Publish: the process and the peers
New information—however interesting, amusing, or useful—is not accepted by scientists until it has been published. This does not mean published in the New York Times or in a best-selling book; it means published in a peer-reviewed journal. A peer-reviewed journal is run by a scientist-editor or editors. The editors look at your manuscript and then send it out to two or more “peers,” that is, people who work in the same field and are well known (i.e. well-published) themselves. These reviewers remain completely anonymous; presumably you will never know who they are. They critique the paper and often suggest changes. You meet the criticisms and revise the paper. Eventually the paper is either published or rejected. If it’s rejected, you can chuck it in the waste basket or send it to some other journal, whereupon the process begins again.
One (long) story
The start of Karen's career as a
peer-reviewed published author.
I’ve published a number of papers in the peer-reviewed literature over my lifetime. The best known paper was the result of an event at Sea Life Park in the 1960s. Ingrid Kang Shallenberger and I accidentally developed a dolphin that could think up her own tricks and was, in fact, spectacularly good at it. The U.S. Navy was interested and funded a repeat of the process with a naïve dolphin, requiring us to collect data throughout. The resulting paper (Pryor, Haag & O’Reilly, 1969) has been cited in other scientific literature more than 600 times.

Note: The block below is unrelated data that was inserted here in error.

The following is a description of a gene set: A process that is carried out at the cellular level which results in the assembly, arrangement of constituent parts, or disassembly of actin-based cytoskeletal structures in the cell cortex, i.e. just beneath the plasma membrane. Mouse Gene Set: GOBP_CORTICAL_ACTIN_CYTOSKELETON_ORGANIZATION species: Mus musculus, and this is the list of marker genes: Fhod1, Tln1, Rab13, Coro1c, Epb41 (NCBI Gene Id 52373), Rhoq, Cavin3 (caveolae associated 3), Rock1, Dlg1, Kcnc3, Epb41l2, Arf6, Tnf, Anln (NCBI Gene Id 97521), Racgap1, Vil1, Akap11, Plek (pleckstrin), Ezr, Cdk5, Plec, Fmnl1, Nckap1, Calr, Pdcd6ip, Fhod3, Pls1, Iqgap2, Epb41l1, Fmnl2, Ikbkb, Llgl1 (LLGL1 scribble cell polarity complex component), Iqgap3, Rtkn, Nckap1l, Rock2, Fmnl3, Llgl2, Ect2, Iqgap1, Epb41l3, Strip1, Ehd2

But for me, that was that. No fan mail. No feedback whatsoever, except that once in a while some professor will tell me that he assigns the paper to his students. In spite of all the citations over the years, people seem to regard this study as a quaint one-time event. The study is used to show that dolphins are really, really smart, or that applied operant conditioning can occur in a way that students will not find boring. The important aspect to me—that MANY animals might be capable of innovative thinking, given the right training situation—did not catch people’s attention.
What the scientists ignored, however, the trainers picked up on. With my book on positive reinforcement, Don’t Shoot the Dog!, (Pryor, 1984, revised 1999) the advent of the clicker in 1992, and the new ease of communication due to the Internet, creativity training spread fast in the non-scientific world. Many people began teaching animals other than dolphins to be creative. Dogs. Gorillas. Sea lions. Birds. Even fish.
One day my friend, colleague, and mentor Sheila Chase, a professor at Hunter College in New York, sent me a Call for Papers from the International Journal of Comparative Psychology. They were putting together a Special Issue on behavioral variability. Sheila suggested that I submit something, bringing the “creative porpoise” paper up to date by describing the growth of training for creativity that had developed since then. So I wrote to the editors of the journal and said I’d like to offer an update. They wrote back, very surprised (I think they were surprised to learn I was still alive), and said yes they’d love that. And with my well-published friend Sheila Chase as co-author, we put a paper together and sent it in.
The reviewers objected vigorously. One didn’t understand the paper, period. Another said the paper was too casual, that it read “like a magazine article.” Okay, I can see that; we don’t need colorful writing, and, in fact, being too informal can actually get in the way of comprehension. We did a careful revision and sent back the paper. The editor objected to LOTS of things in the revision. We did another thorough revision, taking a different approach. He was even more upset.